Your dinky little handgun isn't going to save you from that thing, comrade. Credit: Mundfish

The best way to describe how I feel about Russian-developed first-person shooter Atomic Heart is through a distinctly American metaphor: Atomic Heart is a Fancy Hamburger at the Fancy Hamburger Place™.

Served on a wooden cutting board, with a bun emblazoned with the burned-in logo of the restaurant. It’s about five stories high and glistens in the light of the exposed bulbs hanging above the booth.

It’s juicy. It’s meaty. There are four different aiolis. Only a cobra could eat it comfortably, but at least it’s delicious –

Except it's not. It tastes fine. The aiolis add a sauciness to it but the farm-fresh tomato fell out the back because it was too slippery, and the bun is disintegrating because there’s too much aioli and the meat is just a little too dry which should be impossible because there’s so much aioli –

Atomic Heart is that burger.

Should've aimed a little to the left. Credit: Mundfish

It looks absolutely fantastic but falls apart once you bite into it.

For background, Mundfish announced Atomic Heart in 2018 and instantly captivated audiences with its striking reveal trailer that featured killer robots, grotesque creatures and a haunting Soviet waltz. The game promised something audiences hadn’t seen before.  It finally came out last week after a troubled development cycle plagued by delays. Other reviews have been divisive – some call it genius, others call it a mess. Some think it’s tainted by Russian investment ( the company is based in Cyprus and has offered equivocal statements on the invasion of Ukraine, but one of its main investors is an oligarch connected to Vladimir Putin). The only thing anyone agrees on with this game is that it looks awesome, but the gorgeous aesthetic can’t stitch together a Frankenstein’s monster of mechanics.

Atomic Heart stars P-3, a gruff, badass KGB agent and go-to guy for Dmitry Sechenov, the brilliant scientist responsible for the technology that catapulted the USSR into a global superpower. The game opens with the unveiling of Kolektiv 2.0, a new technology that will further improve the USSR and allow humanity to reach even greater heights. Naturally, things go horribly wrong and P-3 is dispatched to solve the problem using his violent talents.

The opening hour or so of the game does a wonderful job of showcasing the game’s main strength: its breathtaking aesthetic. Drones fly overhead in goose-like formations. A military parade comprised entirely of robots marches down the street while Sechenov waxes poetic. A pair of sexy robots greet me in a palatial office. The opening spectacle of Atomic Heart is incredibly beautiful, and the quality of the visuals did not diminish as I entered gameplay proper. The robot designs are unique. The soundtrack, composed by Mick Gordon of Doom fame, is great. The flair is on point.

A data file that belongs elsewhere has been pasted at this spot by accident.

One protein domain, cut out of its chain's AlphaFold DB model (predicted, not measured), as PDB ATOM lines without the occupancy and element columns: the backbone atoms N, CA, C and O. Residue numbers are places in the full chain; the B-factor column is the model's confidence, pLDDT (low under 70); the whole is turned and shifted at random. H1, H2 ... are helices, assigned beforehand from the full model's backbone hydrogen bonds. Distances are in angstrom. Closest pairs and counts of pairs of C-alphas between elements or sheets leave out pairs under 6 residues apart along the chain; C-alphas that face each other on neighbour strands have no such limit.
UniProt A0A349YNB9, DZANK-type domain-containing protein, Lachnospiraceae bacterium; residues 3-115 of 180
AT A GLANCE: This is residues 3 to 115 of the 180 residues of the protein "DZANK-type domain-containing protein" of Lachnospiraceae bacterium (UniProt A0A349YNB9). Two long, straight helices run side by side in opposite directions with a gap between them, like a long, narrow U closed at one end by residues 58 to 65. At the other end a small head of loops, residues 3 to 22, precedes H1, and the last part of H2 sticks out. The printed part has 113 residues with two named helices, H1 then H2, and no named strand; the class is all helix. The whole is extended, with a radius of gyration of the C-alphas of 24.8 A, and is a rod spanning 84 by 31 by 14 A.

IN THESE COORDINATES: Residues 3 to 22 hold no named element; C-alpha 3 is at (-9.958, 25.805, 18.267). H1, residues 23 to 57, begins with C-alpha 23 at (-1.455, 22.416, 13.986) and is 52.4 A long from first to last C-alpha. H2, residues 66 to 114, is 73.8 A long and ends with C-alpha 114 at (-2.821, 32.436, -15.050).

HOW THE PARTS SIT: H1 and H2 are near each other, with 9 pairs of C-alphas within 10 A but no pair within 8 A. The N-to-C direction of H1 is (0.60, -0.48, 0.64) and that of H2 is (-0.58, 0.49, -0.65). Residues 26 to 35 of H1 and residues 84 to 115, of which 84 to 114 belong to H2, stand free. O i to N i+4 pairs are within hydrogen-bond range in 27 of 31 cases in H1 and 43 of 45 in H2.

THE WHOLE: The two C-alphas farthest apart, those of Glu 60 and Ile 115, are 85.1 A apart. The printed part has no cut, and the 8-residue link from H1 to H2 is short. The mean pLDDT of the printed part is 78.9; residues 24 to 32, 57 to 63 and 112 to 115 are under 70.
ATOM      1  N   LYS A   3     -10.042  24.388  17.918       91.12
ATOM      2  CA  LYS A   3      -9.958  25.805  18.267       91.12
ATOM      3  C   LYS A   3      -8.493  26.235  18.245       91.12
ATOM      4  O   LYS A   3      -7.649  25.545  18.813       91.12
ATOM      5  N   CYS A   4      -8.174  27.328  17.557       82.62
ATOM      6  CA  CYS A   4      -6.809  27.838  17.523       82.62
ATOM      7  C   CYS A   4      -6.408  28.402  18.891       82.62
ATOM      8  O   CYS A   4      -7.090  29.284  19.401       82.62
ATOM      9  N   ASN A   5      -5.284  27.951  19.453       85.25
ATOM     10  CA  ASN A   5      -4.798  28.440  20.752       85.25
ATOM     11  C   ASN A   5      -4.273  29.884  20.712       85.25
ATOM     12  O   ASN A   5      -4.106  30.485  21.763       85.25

Someone did the math and apparently "the twins" are over eight feet tall. Do with this info what you will. Credit: Mundfish

The main problem of the game is that the writing is terrible. P-3 is annoying and mean. He’ll ask his cybernetic glove companion Charles a question, Charles will answer and then P-3 will cuss him out for no reason. Their banter is grating and distracting rather than funny. I thought playing the game in Russian would be more immersive, but the tiny subtitle text presented yet another annoyance. When it comes to it, I just don’t care about P-3 or what he’s doing. He sort of just stumbles around because his boss told him to. He cusses too frequently and comes across as vaguely annoyed by everything and everyone – a sentiment I soon shared. The game also includes audio logs and computer messages to enhance the world, but I stopped reading and listening to them because they weren’t engaging enough or got cut off by some chatter by P-3 and Charles.

As far as gameplay goes, Atomic Heart tries to do too many things at once. It has an interesting combat trifecta. Melee weapons charge up energy weapons, which can be used to conserve the ammo of conventional firearms, but the sluggishness of the fighting rubbed me the wrong way. Even basic enemies take several hits with an axe to take down. I appreciate its attempt to do something different, but I quickly became tired of it. Encounter design isn’t great either, enemies just feel sprinkled throughout cookie-cutter combat spaces without opportunities for interesting movement dynamics. I found myself several times backed into a corner by enemies, which was partly my own fault but it was still frustrating that the rooms were designed so that this could happen.

That fellow must have eaten at the Fancy Hamburger Place™ as well. Credit: Mundfish

Atomic Heart supposedly has a moderately sized open world traversable by car, but I never got to see it. I quit Atomic Heart just a few hours in because I found myself comparing it unfavorably to just about every game I thought it conceivably took inspiration from. If I wanted a gripping story about man’s hubris, I’d play Bioshock. If I wanted to explore scientific complexes and solve problems creatively, I’d play Prey. If I wanted to mindlessly blast robots with loud, powerful guns I’d play Borderlands 2. If I wanted a cohesive action experience I’d play Black Mesa.

No socialist vehicle is complete without the golden mini-bust of Marx. Credit: Mundfish

For a first effort by an unknown studio, Atomic Heart is certainly impressive. The alt-Soviet aesthetic is super cool, and the commitment to making it presentable even on a mid-tier computer like mine is admirable. Unfortunately, like me with my burger, Mundfish bit off way more than it could chew with Atomic Heart.

Thumbnail credit: Mundfish